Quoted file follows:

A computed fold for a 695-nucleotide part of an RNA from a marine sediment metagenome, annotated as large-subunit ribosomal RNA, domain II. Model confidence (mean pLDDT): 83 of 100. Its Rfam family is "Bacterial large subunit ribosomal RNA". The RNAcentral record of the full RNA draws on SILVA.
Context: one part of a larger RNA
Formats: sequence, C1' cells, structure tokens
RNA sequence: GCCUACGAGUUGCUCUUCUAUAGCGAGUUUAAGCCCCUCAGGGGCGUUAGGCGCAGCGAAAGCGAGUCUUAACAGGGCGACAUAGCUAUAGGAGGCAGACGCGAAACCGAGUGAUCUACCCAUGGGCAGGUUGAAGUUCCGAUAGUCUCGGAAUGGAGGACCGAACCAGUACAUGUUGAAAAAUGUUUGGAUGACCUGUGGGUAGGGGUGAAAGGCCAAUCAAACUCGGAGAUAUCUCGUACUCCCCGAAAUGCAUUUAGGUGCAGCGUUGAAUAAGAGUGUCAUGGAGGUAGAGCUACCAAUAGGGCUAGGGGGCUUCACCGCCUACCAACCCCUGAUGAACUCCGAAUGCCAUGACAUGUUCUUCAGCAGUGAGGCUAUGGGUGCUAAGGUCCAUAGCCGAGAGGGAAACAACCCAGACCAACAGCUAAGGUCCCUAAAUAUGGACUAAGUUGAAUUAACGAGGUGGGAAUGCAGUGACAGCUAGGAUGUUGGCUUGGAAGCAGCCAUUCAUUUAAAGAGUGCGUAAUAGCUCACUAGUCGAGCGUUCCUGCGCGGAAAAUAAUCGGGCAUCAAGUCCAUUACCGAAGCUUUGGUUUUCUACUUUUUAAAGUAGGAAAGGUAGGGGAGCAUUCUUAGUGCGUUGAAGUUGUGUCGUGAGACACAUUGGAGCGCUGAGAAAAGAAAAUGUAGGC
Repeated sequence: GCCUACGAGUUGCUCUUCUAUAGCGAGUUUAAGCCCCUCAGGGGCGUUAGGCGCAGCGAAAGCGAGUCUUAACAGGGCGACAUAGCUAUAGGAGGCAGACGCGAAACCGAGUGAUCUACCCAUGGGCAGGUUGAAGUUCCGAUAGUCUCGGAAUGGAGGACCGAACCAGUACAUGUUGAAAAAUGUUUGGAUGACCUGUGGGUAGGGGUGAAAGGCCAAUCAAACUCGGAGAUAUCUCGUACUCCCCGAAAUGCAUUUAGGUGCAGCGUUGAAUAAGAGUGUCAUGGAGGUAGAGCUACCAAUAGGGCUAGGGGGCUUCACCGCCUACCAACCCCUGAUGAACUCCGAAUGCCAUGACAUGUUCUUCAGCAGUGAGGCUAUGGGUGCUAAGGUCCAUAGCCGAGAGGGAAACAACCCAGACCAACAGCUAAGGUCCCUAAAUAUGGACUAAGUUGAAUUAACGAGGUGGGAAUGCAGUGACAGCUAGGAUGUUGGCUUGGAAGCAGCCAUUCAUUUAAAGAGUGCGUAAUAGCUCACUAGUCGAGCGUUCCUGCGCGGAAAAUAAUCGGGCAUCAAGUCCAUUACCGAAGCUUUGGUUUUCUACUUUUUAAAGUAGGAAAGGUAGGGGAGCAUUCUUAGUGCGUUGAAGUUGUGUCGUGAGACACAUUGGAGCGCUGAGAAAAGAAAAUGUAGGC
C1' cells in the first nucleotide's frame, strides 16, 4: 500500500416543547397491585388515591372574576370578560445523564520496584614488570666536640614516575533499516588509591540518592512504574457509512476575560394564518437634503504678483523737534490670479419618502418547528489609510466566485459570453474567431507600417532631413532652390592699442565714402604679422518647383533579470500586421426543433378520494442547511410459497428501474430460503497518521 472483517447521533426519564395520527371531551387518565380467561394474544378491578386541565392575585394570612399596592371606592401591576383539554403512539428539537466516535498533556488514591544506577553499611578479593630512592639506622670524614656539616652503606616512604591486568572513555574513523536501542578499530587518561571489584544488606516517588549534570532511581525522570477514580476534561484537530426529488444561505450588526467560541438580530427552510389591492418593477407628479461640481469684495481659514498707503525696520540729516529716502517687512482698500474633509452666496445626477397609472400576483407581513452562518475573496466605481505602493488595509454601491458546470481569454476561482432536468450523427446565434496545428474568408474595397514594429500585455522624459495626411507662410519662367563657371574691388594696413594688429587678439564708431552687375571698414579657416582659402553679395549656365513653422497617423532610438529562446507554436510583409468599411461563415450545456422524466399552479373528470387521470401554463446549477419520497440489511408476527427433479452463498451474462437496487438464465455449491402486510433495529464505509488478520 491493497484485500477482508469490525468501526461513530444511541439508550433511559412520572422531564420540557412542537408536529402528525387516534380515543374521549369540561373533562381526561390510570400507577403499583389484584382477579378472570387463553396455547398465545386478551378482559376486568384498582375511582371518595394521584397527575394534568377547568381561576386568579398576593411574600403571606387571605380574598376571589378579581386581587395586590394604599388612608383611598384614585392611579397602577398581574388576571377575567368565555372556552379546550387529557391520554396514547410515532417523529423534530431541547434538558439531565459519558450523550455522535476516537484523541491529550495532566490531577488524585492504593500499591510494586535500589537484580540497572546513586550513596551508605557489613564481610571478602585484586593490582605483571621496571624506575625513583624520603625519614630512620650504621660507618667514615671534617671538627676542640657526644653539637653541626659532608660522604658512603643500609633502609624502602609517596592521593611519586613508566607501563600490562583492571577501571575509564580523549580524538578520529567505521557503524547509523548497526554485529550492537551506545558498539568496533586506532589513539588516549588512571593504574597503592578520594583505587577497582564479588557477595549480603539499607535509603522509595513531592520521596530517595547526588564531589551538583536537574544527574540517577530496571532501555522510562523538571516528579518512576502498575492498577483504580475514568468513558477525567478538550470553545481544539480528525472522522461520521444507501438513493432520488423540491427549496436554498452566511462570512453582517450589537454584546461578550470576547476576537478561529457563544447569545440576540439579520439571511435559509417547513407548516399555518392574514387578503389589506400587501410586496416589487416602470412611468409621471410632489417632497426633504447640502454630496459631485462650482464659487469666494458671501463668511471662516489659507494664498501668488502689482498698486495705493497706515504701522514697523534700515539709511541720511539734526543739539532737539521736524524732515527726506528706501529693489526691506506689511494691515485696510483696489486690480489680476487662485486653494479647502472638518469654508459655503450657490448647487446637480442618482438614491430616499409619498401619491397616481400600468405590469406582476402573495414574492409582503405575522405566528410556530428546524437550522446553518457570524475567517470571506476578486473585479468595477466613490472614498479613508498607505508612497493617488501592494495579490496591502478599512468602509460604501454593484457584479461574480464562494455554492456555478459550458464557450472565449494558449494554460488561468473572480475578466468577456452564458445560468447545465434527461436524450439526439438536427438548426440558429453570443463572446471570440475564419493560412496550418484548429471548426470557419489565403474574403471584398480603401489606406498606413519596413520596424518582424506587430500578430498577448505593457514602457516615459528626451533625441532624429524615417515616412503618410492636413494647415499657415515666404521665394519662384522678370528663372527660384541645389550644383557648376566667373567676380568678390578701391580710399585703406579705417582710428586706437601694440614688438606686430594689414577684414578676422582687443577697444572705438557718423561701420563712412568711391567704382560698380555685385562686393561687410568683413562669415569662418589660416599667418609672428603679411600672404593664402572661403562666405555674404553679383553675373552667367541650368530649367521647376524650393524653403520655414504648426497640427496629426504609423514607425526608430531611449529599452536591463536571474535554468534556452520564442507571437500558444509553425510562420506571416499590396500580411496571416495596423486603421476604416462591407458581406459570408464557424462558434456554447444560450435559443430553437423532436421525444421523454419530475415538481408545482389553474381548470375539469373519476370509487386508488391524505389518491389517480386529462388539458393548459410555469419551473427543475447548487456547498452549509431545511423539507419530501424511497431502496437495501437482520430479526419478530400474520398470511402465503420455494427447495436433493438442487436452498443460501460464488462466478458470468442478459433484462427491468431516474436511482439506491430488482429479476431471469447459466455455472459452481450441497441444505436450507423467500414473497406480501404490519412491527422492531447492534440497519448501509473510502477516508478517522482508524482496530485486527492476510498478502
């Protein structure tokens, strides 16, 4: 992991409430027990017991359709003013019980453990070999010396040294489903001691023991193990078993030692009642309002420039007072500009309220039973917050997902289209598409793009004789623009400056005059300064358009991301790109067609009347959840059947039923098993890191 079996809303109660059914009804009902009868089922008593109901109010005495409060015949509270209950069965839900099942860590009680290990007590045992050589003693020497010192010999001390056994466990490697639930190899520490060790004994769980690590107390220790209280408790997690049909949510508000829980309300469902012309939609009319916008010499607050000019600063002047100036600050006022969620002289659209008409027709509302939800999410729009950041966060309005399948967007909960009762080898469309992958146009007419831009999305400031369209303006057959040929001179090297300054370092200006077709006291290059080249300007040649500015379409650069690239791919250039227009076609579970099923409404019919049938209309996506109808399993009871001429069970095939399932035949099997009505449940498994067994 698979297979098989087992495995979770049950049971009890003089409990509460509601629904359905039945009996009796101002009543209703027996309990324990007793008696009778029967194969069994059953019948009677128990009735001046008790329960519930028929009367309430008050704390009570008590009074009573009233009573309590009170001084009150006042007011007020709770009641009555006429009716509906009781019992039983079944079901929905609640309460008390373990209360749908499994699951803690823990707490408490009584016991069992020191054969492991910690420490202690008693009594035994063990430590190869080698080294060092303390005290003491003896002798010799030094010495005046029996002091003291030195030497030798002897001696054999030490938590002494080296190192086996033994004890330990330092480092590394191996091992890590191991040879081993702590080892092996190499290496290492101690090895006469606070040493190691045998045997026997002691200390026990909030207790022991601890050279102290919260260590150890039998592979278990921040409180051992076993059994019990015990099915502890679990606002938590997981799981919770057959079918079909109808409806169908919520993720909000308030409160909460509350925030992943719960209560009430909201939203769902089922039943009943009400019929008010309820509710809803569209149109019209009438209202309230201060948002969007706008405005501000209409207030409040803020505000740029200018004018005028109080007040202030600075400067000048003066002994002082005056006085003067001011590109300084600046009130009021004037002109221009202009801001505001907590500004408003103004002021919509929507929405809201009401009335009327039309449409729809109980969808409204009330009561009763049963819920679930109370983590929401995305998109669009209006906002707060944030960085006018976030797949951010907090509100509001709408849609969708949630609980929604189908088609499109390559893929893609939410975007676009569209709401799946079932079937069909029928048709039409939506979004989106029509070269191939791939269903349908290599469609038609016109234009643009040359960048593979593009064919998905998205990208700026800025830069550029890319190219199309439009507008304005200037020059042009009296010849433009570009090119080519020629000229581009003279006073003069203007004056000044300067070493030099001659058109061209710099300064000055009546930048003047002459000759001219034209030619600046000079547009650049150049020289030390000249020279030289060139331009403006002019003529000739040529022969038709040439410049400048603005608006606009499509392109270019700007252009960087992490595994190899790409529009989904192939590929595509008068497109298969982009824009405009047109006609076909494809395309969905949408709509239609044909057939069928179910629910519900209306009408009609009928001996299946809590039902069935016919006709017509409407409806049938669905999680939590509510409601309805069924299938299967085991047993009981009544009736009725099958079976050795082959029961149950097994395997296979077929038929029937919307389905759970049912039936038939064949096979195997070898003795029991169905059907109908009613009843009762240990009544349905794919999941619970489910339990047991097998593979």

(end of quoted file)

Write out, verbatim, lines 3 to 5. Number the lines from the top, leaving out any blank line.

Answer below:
Formats: sequence, C1' cells, structure tokens
RNA sequence: GCCUACGAGUUGCUCUUCUAUAGCGAGUUUAAGCCCCUCAGGGGCGUUAGGCGCAGCGAAAGCGAGUCUUAACAGGGCGACAUAGCUAUAGGAGGCAGACGCGAAACCGAGUGAUCUACCCAUGGGCAGGUUGAAGUUCCGAUAGUCUCGGAAUGGAGGACCGAACCAGUACAUGUUGAAAAAUGUUUGGAUGACCUGUGGGUAGGGGUGAAAGGCCAAUCAAACUCGGAGAUAUCUCGUACUCCCCGAAAUGCAUUUAGGUGCAGCGUUGAAUAAGAGUGUCAUGGAGGUAGAGCUACCAAUAGGGCUAGGGGGCUUCACCGCCUACCAACCCCUGAUGAACUCCGAAUGCCAUGACAUGUUCUUCAGCAGUGAGGCUAUGGGUGCUAAGGUCCAUAGCCGAGAGGGAAACAACCCAGACCAACAGCUAAGGUCCCUAAAUAUGGACUAAGUUGAAUUAACGAGGUGGGAAUGCAGUGACAGCUAGGAUGUUGGCUUGGAAGCAGCCAUUCAUUUAAAGAGUGCGUAAUAGCUCACUAGUCGAGCGUUCCUGCGCGGAAAAUAAUCGGGCAUCAAGUCCAUUACCGAAGCUUUGGUUUUCUACUUUUUAAAGUAGGAAAGGUAGGGGAGCAUUCUUAGUGCGUUGAAGUUGUGUCGUGAGACACAUUGGAGCGCUGAGAAAAGAAAAUGUAGGC
Repeated sequence: GCCUACGAGUUGCUCUUCUAUAGCGAGUUUAAGCCCCUCAGGGGCGUUAGGCGCAGCGAAAGCGAGUCUUAACAGGGCGACAUAGCUAUAGGAGGCAGACGCGAAACCGAGUGAUCUACCCAUGGGCAGGUUGAAGUUCCGAUAGUCUCGGAAUGGAGGACCGAACCAGUACAUGUUGAAAAAUGUUUGGAUGACCUGUGGGUAGGGGUGAAAGGCCAAUCAAACUCGGAGAUAUCUCGUACUCCCCGAAAUGCAUUUAGGUGCAGCGUUGAAUAAGAGUGUCAUGGAGGUAGAGCUACCAAUAGGGCUAGGGGGCUUCACCGCCUACCAACCCCUGAUGAACUCCGAAUGCCAUGACAUGUUCUUCAGCAGUGAGGCUAUGGGUGCUAAGGUCCAUAGCCGAGAGGGAAACAACCCAGACCAACAGCUAAGGUCCCUAAAUAUGGACUAAGUUGAAUUAACGAGGUGGGAAUGCAGUGACAGCUAGGAUGUUGGCUUGGAAGCAGCCAUUCAUUUAAAGAGUGCGUAAUAGCUCACUAGUCGAGCGUUCCUGCGCGGAAAAUAAUCGGGCAUCAAGUCCAUUACCGAAGCUUUGGUUUUCUACUUUUUAAAGUAGGAAAGGUAGGGGAGCAUUCUUAGUGCGUUGAAGUUGUGUCGUGAGACACAUUGGAGCGCUGAGAAAAGAAAAUGUAGGC